Search Images Maps Play YouTube News Gmail Drive More »
Sign in
Screen reader users: click this link for accessible mode. Accessible mode has the same essential features but works better with your reader.


  1. Advanced Patent Search
Publication numberUS2105722 A
Publication typeGrant
Publication dateJan 18, 1938
Filing dateNov 20, 1935
Priority dateNov 20, 1935
Publication numberUS 2105722 A, US 2105722A, US-A-2105722, US2105722 A, US2105722A
InventorsBarrett George J, Sosthene Robichaux
Original AssigneeBarrett George J, Sosthene Robichaux
Export CitationBiBTeX, EndNote, RefMan
External Links: USPTO, USPTO Assignment, Espacenet
Well-boring apparatus
US 2105722 A
Abstract  available in
Previous page
Next page
Claims  available in
Description  (OCR text may contain errors)

Jn- 18 1938. G. J. BARRETT E-r AL 2,105,722

WELL BORING APPARATUS 5 Sheets-Sheet l Filed Nov. 20, 1935 it? ,HIII/ .hun.

G. J. BARRETT ET Al. 2,105,722

WELL BORING APPARATUS Filed NOV. 20, 1935 5 Sheets-Sheet 2 Jan. 18, 1938. y G. J. BARRETT r AL 2,105,722.

WELL BORING APPARATUS Filed Nov. `20. 1935 5 sheetsbsheet 3 43 A 33 fl ,/44 a5 45;. 4; W 45 rij; j '47 27 l5 30a. V 46/ \4 35 42 4L 49 50 5047 s4 45 Q 4/ 4a 85' O i .4/ O Sla.. 0

6 Y 3f '.f I 37 l l c?. l5, 41, o 46 jf 1f/4.

46 3 4/ 1 3? n 3mm/T004 4.5 40 504%4 x Jan- 18, 1938. G. J. BARRETT Er Al. 2,105,722

WELL BORING APPARATUS 5 Shets-Sheet 4 Filed NOV. 20, 1935 Jan- 18, 1933 G. J. BARRETT Er AL A 2,105,722

WELL BORING APPARATUS Filed Nov. 2o; 1935 5 sheets-sheet 5 52 `7.5 g'. gmc/wma Y Il TI ll Il i v Patented Jan. 18, 1938 WELL-BORING APPARATUS vGeorge J. Barrett and Sosthene Robichaux, Houston, Tex.

Application November 20, 1935, Serial No.' 50,729


This invention relates to a well boring appara.-


An object of the invention is to provide equipment of the character described whereby, in the process of completing a well, the well bore already formed may be side-tracked and deepened.

In well drilling the well bore sometimes becomes obstructed by pipe or tools, or other obstructions becoming stuck or lost in the bore. 0 In such -event the obstructed bore must be sidetracked in order to deepen the well; or for other reasonsl it might be desirable to sidetrack the bore, as, for example when it is desired to straighten a crooked hole. In order to side- ..15 track a bore already formed, it is common practice to locate a whipstock in the well at the point where it is desired to sidetrack, said whipstock having a sloping face at its upper end, and to then lower a milling tool into the well bore,

which is deflected by the whipstock and caused to cut through the side of the casing in the well, or, if no casing is in the well, to form a new bore in the walls of the bore alongside the original bore. At the present time during the milling operation the milling tool operates against the l sloping face of the whipstock as well as against the opposite siderof the casing or wall of the bore. The milling-tool often mills oi the upper end of the whipstock, forming an abrupt shoulder on which the milling tool rides, and in its operation Aagainst the whipstock, the milling tool not only cuts away the face of the whipstock, but

also becomes broken and dull, all seriously interfering withand impeding the proper operation of the milling tool.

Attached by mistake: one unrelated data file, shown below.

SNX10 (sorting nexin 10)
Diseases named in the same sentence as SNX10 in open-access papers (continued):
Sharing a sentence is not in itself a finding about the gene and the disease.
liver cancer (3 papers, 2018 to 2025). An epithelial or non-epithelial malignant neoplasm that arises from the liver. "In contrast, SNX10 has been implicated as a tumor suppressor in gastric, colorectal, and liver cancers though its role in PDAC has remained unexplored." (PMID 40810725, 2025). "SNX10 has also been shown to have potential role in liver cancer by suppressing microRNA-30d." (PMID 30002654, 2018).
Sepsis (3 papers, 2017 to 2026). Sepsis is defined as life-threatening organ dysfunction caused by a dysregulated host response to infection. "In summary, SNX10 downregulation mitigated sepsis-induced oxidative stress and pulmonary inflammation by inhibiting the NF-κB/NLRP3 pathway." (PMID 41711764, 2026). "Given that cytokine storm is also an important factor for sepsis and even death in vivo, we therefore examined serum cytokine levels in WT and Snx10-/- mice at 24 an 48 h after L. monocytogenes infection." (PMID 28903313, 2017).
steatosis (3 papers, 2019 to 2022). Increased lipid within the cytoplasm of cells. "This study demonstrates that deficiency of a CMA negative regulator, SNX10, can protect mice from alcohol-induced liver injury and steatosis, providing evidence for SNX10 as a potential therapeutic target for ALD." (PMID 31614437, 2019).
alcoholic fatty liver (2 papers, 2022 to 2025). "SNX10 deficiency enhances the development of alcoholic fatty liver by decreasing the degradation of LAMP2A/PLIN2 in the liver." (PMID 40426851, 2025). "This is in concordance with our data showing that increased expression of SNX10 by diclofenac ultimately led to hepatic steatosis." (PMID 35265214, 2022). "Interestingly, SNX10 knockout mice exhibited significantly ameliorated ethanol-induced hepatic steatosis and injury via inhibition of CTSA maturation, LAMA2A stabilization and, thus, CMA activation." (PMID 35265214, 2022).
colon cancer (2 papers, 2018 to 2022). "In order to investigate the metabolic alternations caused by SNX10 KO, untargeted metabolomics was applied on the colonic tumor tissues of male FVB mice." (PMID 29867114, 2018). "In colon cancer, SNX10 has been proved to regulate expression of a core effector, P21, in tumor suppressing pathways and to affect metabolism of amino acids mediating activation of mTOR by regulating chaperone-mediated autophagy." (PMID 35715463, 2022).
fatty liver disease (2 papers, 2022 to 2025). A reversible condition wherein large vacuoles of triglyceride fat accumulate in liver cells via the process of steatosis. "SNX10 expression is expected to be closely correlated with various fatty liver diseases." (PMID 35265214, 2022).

' It is one of the principal objects of this invention to provide a whipstock whose upper or sloping face is formed with a track with a carriage mounted to move along the track as' the milling operation proceeds and to support the milling tool in spaced relation to the sloping face of the whipstock and out of contact therewith so that all of the work of the milling tool may be applied to cutting a side hole through the casing orto the formation of a new bore alongside the original bore through which drilling may thereafter proceed.

A further object of the invention is to provide a whipstock having novel meansl for anchoring the same in a bore having a casing therein, or in an open hole, that is, in a hole or bore which has not been cased up.

A still further object of the invention is to provide means for gradually feeding the milling tool to the Work to the end that the full weight (Cl. Z55-1) of the drill stem will not be sustained by the milling tool during the milling operation. 'I'he feeding means employed, however, may be used as- Well for feeding the drill to the work during ordinary operations. 5

With the above and other objects in view, the invention has particular relation to certain novel features of construction, operation and arrangement of parts. examples of which are given in. this specification and illustrated in the accomlo panying drawings, wherein:

Figure 1 shows aside view, vpartly in section, of a whipstock located in a Well casing, showing the milling tool in operation in the process of cutting through the casing. 15

Figure 2 shows a partial vertical sectional view y of the whipstock attached to the milling tool and the une 3 3 of Figure 2. 2oV

Figure 4 shows a cross-sectional view taken Aon the line 4-4 of Figure 1.

- Figure 5 shows an end view of the sleeve bearing forming a tool carriage.'

Figure 6 shows a side elevation thereof. 25 Figure 'I shows an enlarged vertical sectional view of the lower end of one form of whipstock as anchored in the well casing.

Figure 8 shows a side view thereof taken at right angles to the view shown in Figure 7. 30